Thousands of anti-abortion protesters have rallied in the US capital Friday with a growing sense of optimism that their goal was finally in reach: a sweeping rollback of abortion rights.
The March for Life, for decades an annual protest against abortion, was held as the Supreme Court has indicated it will allow states to impose tighter restrictions on abortion with a ruling in the coming months — and possibly overturn the landmark 1973 Roe v Wade ruling that affirmed the constitutional right to an abortion.
“It doesn’t feel real. There’s so much hope and vibrancy and happiness and joy at this thing,” said Jordan Moorman of Cincinnati. “I really do believe that we’re in a post-Roe generation.”
The Washington DC rally, held on the anniversary of the Roe decision, is taking place amid a Covid-19 surge that limited turnout at the National Mall.
Some abortion opponents posted on the event’s Facebook page that they will not attend because of vaccine mandates for people going to restaurants and other places in the District of Columbia.
Still, the rally drew a crowd of thousands on a sunny but frigid day, with a heavy contingent of young people and students bussed in by schools and church groups. The mood was overwhelmingly optimistic, with many treating the end of Roe v Wade as an inevitability.
“Hopefully this will be the last March for Life,” said Father Andrew Rudmann, a Catholic priest from New Orleans, who was attending his 11th event.
Fr Rudmann said previous marches may have had larger crowds but he does not recall this level of optimism. He said the crowds grew “gigantic” under former president Donald Trump and the movement’s enthusiasm grew with each Trump Supreme Court appointee.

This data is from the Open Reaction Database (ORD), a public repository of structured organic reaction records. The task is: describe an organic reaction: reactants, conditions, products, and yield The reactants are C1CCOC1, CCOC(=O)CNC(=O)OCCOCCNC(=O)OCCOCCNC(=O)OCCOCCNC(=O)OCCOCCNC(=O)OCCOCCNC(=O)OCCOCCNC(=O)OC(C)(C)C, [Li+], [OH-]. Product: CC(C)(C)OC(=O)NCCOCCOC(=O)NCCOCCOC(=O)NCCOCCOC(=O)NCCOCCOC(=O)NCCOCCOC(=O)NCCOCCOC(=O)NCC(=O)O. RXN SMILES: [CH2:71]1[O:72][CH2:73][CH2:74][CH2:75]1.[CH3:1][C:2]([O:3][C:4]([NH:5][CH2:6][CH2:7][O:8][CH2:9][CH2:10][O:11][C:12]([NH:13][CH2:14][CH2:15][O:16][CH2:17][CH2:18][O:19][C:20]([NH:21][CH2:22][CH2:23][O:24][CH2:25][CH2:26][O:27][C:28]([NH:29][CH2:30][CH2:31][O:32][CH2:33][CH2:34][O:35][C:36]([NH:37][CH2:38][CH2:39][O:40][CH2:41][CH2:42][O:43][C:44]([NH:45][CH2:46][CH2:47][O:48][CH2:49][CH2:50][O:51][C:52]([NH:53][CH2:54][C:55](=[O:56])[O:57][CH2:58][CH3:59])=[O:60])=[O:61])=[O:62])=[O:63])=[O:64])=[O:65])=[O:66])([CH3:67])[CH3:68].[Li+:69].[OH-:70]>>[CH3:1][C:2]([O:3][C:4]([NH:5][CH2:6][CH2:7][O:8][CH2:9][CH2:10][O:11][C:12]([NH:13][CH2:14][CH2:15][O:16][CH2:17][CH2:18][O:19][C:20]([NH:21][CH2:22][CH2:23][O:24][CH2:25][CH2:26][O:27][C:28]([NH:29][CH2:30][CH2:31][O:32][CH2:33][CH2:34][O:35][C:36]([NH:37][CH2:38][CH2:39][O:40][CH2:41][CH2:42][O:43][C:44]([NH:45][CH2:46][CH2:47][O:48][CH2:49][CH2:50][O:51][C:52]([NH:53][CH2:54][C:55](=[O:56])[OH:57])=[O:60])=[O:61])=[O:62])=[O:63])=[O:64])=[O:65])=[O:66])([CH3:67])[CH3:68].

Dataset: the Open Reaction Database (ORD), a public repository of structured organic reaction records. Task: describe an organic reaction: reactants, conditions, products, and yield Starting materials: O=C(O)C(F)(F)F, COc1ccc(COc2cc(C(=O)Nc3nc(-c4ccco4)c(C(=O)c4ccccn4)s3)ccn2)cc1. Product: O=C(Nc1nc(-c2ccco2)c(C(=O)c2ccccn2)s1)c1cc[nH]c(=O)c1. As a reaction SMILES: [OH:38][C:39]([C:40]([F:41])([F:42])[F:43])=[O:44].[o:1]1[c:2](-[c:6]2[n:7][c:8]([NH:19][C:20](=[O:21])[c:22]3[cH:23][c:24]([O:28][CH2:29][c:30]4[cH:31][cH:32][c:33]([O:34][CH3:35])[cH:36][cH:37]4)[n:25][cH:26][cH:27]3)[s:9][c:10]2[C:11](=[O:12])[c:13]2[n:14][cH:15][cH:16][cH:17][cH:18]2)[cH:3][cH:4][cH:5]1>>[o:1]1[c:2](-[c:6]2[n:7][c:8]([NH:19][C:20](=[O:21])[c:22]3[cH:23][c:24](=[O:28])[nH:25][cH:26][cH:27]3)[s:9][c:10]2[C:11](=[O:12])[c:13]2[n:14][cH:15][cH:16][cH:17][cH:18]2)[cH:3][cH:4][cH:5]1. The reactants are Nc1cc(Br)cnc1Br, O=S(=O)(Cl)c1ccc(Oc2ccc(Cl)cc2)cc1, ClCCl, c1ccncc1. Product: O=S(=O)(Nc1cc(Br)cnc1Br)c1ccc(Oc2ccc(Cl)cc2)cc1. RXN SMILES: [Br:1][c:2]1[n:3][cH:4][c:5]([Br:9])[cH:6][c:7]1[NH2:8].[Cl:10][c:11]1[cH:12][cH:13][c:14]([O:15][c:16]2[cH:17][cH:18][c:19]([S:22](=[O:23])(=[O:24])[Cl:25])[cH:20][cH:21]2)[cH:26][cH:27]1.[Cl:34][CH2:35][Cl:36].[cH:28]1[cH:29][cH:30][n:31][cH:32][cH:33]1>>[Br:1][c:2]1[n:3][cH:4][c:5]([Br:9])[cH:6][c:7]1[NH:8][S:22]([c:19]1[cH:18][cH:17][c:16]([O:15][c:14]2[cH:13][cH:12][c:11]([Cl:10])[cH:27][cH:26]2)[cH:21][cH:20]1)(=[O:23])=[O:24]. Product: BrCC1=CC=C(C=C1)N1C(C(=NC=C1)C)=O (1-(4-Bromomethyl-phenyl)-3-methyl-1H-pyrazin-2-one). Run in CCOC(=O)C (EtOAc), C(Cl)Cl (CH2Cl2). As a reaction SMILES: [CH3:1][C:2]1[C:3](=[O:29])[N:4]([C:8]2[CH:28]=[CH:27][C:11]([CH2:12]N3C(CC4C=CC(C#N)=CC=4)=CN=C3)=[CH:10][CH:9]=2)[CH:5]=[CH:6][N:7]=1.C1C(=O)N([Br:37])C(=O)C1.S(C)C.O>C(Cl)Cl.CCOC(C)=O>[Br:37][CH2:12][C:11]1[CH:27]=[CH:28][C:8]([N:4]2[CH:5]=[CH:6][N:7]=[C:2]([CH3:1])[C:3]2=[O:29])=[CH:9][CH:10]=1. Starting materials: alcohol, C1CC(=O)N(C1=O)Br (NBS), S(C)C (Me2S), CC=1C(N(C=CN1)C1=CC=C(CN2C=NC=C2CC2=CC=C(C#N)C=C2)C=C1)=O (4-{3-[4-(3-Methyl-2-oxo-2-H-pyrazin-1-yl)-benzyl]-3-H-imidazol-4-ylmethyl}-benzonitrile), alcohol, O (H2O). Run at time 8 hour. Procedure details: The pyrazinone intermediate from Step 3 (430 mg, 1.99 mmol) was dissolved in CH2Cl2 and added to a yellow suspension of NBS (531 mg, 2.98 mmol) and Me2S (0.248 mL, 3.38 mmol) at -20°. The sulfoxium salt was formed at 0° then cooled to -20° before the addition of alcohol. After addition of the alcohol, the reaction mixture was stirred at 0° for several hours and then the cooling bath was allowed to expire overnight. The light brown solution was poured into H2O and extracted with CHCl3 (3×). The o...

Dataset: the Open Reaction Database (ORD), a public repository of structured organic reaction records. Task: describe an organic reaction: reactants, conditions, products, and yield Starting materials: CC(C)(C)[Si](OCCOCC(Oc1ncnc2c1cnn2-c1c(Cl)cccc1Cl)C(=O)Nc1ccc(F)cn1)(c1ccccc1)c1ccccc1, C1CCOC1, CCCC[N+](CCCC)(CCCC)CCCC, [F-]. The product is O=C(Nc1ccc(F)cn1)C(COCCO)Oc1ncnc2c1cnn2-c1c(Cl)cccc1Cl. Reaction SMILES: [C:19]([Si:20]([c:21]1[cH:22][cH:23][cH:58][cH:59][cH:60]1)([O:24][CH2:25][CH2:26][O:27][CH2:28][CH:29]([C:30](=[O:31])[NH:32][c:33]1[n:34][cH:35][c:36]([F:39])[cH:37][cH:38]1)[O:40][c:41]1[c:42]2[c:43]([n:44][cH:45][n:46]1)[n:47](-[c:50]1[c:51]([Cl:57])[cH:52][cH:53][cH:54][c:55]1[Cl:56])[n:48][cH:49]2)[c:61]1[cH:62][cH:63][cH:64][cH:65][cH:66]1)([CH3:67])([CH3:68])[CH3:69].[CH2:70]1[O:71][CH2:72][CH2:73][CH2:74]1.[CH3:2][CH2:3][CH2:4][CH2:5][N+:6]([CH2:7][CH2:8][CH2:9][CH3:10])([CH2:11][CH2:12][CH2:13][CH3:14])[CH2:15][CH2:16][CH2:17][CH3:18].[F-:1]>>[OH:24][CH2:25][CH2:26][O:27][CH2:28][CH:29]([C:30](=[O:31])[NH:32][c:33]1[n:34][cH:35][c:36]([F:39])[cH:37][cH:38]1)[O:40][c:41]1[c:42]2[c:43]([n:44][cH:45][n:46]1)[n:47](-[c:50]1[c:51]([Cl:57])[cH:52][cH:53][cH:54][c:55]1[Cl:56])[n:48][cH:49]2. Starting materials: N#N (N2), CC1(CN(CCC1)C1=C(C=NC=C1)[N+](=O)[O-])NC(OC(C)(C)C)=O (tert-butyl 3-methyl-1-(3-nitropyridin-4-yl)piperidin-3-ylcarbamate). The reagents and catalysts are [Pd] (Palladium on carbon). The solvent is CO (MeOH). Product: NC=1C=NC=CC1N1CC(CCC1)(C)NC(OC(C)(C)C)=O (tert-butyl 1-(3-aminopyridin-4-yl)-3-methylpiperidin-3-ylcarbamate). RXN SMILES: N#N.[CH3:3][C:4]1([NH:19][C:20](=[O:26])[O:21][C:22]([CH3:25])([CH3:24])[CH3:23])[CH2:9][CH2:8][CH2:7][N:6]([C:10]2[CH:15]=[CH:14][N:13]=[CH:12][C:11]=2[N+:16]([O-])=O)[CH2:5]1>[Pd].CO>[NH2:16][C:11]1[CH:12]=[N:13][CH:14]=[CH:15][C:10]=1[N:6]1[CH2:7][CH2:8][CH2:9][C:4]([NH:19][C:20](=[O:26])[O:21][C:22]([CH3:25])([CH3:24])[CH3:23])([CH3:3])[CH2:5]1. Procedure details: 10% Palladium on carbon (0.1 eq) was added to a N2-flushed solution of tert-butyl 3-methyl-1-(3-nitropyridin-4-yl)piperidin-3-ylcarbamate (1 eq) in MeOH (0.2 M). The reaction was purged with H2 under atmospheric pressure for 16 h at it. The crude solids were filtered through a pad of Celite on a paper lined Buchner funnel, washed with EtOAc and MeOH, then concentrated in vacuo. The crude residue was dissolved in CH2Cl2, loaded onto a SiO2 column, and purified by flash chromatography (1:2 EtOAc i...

He proudly pointed out that his home Archdiocese of New Orleans includes the Catholic high school that educated Mr Trump’s last appointee, Supreme Court Justice Amy Comey Barrett.
“Sometimes I would come to the March and it would be great to be united with people who share my beliefs, but there would also be this heaviness,” he said. “This time the whole language and vibe is different.”
Abortion rights groups worry that at least 26 states are in line to further limit abortion access if Roe is weakened or overturned. In December, the court indicated in a major case that it would uphold a Mississippi ban on abortions after 15 weeks of pregnancy, and allow states to ban abortion even earlier. The Mississippi case directly challenges Roe.
Courts have also dealt Texas abortion providers a string of defeats over efforts to block a law that since September has banned abortions once cardiac activity is detected, which is usually around six weeks and before some women know they are pregnant.
Another loss for Texas clinics came on Thursday, when the Supreme Court refused to speed up the ongoing challenge over the law, which providers say is now likely to stay in effect for the foreseeable future.